Are you confused over the terms “Conforming vs Non-Conforming” loans? You are not alone, many people, because they do not understand these terms assume (due to credit history, self-employment or high debt ratios) they won’t qualify for a mortgage. This is not necessarily true.
Who decides what’s conforming and what’s non-conforming?
Fannie Mae and Freddie Mac, of course. These the two stockholder-owned corporations purchase mortgage loans from lending institutions. They then package the mortgages into securities and sell the securities to investors. By doing this, Fannie Mae and Freddie Mac, provide a continuous flow of affordable funds for home financing that results in the availability of mortgage credit for Americans. Fannie Mae and Freddie Mac guidelines also establish the maximum loan amount, borrower credit and income requirements, down payment, and suitable properties.
First lets discuss non-conforming loans, which are also known as “jumbos”. A non-conforming loan can be the ticket to home ownership for many with unusual circumstances. The terms are actually quite descriptive: non-conforming mortgage loans are for borrowers whose situations do not “conform” to strict Fannie Mae/Freddie Mac underwriting guidelines.
The good news is that credit specifications are more lenient than any other type of financing. In other words, non-conforming loans are much easier to qualify for than conforming loans. They also close faster, have reduced or no reserve requirements, allow expanded use of loan proceeds and provide higher levels of cash out for debt consolidation. There is no stigma attached to this type of financing, and it’s not even designed to be a permanent financing situation. Non-conforming loan programs can actually help you improve your credit. By having a mortgage, and keeping up current payments and cleaning up the rest of your credit, in two or three years you may qualify for conforming financing, even if you’ve had a foreclosure or bankruptcy. Why should you be interested in switching to conforming financing? Because the interest rates are lower.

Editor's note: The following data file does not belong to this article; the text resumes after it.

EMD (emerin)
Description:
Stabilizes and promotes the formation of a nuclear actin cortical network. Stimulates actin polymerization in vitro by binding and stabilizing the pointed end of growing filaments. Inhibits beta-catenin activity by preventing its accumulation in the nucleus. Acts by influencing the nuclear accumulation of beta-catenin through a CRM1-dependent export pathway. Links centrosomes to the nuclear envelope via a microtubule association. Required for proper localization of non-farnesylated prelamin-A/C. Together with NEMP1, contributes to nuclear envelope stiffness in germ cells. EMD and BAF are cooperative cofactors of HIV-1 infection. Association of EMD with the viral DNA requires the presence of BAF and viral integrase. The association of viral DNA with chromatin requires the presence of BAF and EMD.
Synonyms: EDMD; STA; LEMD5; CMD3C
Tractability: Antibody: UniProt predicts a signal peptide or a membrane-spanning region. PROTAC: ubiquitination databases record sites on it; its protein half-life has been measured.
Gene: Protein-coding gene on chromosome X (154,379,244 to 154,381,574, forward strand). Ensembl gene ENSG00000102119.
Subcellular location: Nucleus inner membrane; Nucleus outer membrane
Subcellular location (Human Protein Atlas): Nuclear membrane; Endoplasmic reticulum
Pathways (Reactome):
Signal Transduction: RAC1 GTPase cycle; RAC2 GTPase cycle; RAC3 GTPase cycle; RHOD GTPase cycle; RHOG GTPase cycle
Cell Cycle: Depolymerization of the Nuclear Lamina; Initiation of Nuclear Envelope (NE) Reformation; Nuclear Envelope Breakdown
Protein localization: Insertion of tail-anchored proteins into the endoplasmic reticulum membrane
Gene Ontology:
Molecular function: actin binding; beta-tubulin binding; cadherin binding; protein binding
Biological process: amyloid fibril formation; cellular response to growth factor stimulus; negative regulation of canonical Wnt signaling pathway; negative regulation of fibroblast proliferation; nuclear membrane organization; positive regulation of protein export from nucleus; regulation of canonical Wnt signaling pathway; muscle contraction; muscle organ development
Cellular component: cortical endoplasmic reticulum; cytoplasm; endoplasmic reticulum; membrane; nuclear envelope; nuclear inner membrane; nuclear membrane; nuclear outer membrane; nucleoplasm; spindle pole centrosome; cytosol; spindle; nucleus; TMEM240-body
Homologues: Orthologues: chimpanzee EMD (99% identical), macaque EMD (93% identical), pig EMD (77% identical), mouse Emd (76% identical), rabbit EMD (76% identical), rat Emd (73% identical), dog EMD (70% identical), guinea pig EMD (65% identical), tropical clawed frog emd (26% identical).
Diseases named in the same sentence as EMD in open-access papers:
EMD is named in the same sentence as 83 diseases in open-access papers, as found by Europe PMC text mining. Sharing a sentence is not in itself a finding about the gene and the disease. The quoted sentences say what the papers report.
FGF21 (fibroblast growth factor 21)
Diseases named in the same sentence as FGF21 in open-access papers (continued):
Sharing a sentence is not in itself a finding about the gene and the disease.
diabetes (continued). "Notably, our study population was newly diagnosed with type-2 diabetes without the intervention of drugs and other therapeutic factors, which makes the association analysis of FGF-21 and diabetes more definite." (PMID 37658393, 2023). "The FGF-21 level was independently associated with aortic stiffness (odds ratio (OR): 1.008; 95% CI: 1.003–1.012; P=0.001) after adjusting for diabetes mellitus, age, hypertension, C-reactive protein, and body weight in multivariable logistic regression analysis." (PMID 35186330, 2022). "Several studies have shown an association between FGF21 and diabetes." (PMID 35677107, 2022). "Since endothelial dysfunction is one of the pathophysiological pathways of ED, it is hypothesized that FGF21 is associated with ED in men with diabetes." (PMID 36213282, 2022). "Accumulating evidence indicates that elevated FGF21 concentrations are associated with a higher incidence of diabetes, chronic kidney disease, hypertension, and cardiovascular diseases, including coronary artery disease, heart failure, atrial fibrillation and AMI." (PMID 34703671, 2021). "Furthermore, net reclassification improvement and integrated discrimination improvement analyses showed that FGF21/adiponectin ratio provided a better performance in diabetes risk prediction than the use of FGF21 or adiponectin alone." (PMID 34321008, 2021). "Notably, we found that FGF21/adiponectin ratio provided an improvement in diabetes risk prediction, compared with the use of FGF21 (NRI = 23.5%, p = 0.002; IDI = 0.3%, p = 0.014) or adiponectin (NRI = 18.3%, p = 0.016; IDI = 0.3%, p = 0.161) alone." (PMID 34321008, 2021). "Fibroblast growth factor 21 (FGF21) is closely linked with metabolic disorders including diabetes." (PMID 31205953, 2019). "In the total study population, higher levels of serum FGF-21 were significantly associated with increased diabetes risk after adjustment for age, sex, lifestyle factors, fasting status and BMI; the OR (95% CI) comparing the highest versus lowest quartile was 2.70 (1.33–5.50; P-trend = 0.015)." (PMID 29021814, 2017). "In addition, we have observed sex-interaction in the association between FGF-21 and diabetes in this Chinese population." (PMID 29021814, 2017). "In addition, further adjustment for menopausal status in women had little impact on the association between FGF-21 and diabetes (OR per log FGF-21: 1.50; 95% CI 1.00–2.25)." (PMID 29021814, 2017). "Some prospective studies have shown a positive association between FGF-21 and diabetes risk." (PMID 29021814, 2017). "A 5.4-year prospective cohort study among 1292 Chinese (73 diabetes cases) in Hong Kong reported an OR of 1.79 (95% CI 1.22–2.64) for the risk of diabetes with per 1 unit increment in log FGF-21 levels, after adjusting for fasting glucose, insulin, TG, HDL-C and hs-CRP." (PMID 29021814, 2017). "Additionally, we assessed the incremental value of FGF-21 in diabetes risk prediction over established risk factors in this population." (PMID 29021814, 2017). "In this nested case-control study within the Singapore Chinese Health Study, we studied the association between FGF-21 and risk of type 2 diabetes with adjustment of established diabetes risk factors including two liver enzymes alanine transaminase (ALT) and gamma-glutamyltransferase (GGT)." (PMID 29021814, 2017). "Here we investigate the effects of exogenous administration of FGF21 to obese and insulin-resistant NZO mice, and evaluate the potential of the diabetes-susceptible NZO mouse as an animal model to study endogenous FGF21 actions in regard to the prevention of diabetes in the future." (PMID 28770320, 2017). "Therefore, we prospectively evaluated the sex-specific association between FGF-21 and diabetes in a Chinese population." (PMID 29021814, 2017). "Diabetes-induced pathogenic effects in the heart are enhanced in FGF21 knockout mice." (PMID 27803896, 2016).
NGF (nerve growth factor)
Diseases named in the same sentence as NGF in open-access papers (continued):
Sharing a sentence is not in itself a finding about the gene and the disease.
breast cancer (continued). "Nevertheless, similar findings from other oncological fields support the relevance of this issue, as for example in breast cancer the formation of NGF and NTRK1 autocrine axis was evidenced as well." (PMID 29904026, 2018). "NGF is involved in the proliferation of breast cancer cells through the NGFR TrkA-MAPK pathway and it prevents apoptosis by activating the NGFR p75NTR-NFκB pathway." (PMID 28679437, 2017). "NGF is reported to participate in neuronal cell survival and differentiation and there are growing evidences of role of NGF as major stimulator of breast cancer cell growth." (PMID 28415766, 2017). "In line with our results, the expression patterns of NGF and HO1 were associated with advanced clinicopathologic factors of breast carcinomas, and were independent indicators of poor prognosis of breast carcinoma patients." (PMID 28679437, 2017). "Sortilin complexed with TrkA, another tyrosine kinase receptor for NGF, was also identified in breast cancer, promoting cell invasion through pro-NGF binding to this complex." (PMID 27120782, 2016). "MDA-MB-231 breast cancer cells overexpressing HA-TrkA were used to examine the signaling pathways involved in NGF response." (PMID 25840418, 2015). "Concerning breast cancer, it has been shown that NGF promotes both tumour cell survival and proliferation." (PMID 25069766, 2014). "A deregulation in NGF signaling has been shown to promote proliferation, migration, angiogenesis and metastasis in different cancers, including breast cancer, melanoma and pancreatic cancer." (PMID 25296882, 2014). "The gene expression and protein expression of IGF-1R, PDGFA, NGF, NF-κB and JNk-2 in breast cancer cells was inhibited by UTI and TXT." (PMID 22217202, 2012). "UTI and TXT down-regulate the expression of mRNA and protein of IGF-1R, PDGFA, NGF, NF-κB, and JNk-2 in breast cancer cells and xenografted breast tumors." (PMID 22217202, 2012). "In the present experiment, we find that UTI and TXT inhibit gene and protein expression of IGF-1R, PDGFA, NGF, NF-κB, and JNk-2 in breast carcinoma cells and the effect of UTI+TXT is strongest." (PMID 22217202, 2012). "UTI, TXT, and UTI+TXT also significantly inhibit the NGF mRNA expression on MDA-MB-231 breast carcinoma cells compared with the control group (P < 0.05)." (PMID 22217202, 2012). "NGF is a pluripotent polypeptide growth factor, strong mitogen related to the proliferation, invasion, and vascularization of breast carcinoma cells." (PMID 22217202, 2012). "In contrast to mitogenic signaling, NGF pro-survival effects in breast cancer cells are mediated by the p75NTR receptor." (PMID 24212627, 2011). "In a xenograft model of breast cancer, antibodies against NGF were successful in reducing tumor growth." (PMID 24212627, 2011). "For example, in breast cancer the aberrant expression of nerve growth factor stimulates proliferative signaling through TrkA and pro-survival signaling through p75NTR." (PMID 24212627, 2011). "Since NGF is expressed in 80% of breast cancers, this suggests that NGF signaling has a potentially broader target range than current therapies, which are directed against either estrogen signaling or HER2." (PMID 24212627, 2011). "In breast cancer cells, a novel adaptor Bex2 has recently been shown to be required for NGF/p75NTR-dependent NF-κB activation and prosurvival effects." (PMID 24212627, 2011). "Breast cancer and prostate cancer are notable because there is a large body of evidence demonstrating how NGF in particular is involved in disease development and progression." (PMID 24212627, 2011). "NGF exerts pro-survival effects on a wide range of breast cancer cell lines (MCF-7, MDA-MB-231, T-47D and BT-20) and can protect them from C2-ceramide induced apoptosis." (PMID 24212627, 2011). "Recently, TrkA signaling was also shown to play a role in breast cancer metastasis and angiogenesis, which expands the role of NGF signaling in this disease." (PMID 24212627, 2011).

Recently, the traditional way of making mortgage loans has undergone changes in some lending circles. By combining the elements of a reasonable down payment and slightly higher rates, some lenders are finding it more attractive to offer non-conforming loans.
There are many circumstances which might otherwise prevent your from conforming financing, and they include: self employment; complicated tax returns; if you do not wish to disclose or document your income; high debt ratios; current or previous credit difficulties; if you want to repay federal tax liens; and if you want to recoup equity from your homestead.
The most important difference between conforming and non-conforming loans, however, is loan limits. Fannie Mae and Freddie Mac will purchase loans only up to a certain loan limit that changes each year. Properties with five or more units are considered commercial properties and are handled under different rules.
The 2018 conforming loan limit is $453,100 for a one-family residence. Jumbo loan values exceed these limits, making them nonconforming loans. Lenders view nonconforming loans as riskier because Fannie and Freddie won’t guarantee them. If a borrower stops making payments and the jumbo loan defaults, lenders know they’ll be responsible for the loan.
As for limits on jumbo loans, that’s up to the lender. Once you’re in the realm of nonconforming mortgages, you can borrow as much as your lender will agree to loan.
So, what if you want a house that’s above the conforming price limit and you don’t want the higher interest rate of a non-conforming loan? One way to make up the difference between the conforming limit and a high purchase price is to get a first mortgage for the conforming limit and make up the difference with a second mortgage. A word of caution, however: You should only do this if you plan to pay off the second mortgage quickly.